The association between blood levels of vitamin D and breast cancer risk was examined in a cohort of postmenopausal women who were enrolled in NCI’s Prostate, Lung, Colorectal, and Ovarian (PLCO) Cancer Screening Trial and from whom blood was drawn at study entry. During the subsequent follow-up period, 1,005 of these women developed breast cancer. When researchers compared the blood vitamin D levels of these women with those of 1,005 similar control women who did not develop breast cancer, they found no association between vitamin D status and risk of breast cancer (21).
# Is there evidence that vitamin D can help reduce prostate cancer risk?
Some geographic correlation studies (see Question 6) have suggested that men exposed to higher levels of sunlight may have a lower risk of prostate cancer. Although some epidemiologic studies have suggested that men with higher vitamin D levels have an increased risk of prostate cancer, most studies have not shown such an association.
In one relatively large study of men diagnosed 1 to 8 years after their blood was drawn, higher vitamin D blood levels were not associated with a lower risk of prostate cancer overall (22). Indeed, there was some evidence that men with higher vitamin D levels had an increased risk for aggressive disease (22).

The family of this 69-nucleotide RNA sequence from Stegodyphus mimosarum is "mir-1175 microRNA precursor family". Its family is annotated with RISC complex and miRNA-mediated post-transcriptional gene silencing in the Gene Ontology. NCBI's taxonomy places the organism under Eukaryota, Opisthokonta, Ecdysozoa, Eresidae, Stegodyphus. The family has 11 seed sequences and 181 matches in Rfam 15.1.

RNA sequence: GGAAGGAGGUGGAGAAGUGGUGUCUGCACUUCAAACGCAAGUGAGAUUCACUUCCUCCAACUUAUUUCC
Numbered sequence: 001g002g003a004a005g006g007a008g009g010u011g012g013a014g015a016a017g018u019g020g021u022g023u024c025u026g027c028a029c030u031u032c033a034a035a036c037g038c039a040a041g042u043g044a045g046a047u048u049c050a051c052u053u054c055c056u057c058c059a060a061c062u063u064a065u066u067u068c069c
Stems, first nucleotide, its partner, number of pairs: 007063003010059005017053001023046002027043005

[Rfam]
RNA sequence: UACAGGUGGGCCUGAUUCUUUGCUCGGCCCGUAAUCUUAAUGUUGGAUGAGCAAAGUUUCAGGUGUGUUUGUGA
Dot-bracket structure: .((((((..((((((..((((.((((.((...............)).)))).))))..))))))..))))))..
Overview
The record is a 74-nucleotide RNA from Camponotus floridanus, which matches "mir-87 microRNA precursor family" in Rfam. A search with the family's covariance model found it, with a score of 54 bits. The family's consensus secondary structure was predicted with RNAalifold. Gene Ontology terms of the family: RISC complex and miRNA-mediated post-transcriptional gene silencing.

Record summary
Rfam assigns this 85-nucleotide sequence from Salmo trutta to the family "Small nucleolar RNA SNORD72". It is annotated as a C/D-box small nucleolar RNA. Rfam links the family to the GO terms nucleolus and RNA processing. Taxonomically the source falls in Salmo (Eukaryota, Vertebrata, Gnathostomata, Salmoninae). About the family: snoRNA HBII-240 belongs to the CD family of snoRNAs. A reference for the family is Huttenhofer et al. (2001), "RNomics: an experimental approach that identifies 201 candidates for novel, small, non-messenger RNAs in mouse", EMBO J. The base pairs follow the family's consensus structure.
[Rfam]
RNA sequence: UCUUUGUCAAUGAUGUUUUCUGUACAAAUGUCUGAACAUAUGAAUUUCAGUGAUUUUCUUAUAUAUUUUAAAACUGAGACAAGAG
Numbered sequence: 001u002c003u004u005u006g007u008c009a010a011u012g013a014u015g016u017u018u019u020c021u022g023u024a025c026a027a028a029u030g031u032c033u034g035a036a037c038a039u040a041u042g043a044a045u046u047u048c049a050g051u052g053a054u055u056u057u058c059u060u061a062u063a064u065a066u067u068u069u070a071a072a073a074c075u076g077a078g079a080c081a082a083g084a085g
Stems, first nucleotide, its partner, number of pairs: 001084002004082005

In another study, the European Prospective Investigation into Cancer and Nutrition (EPIC), blood samples obtained at study entry were examined for 652 men who developed prostate cancer during follow-up and 752 matched control subjects (23). No association was observed between serum vitamin D levels and risk of prostate cancer, either overall or by cancer stage.
# Is there evidence that vitamin D can help reduce pancreatic cancer risk?
There is conflicting evidence about vitamin D’s relationship to risk of pancreatic cancer. A study of more than 120,000 men and women from the Health Professionals Follow-Up Study and the Nurses’ Health Study showed that participants with higher dietary intake of vitamin D had progressively lower risk of pancreatic cancer, compared with those who had the lowest intake (24). The estimates of vitamin D intake were based on detailed dietary information provided through questionnaires. Participants were followed for 16 years for the incidence of pancreatic cancer, and 365 cases were identified.
In a study of men and women enrolled in the PLCO Screening Trial, no association between vitamin D level and pancreatic cancer risk was observed. The PLCO study examined vitamin D levels in blood from 184 individuals who were diagnosed with pancreatic cancer during nearly 12 years of follow-up and 368 matched cancer-free control subjects (25). In contrast, among Finnish male smokers participating in the Alpha-Tocopherol, Beta-Carotene (ATBC) Cancer Prevention Study (26), higher blood levels of vitamin D were associated with an increased risk of pancreatic cancer. More recently, in the NCI Cohort Consortium Vitamin D Pooling Project of Rarer Cancers (see Question 11), men and women with the highest blood vitamin D levels (greater than 100 nmol/L, or 40 ng/mL) had twice the pancreatic cancer risk of men and women whose blood vitamin D levels were in the normal range of 50-75 nmol/L (20-30 ng/mL).
# Is there evidence that vitamin D can help reduce the risk of other rare cancers?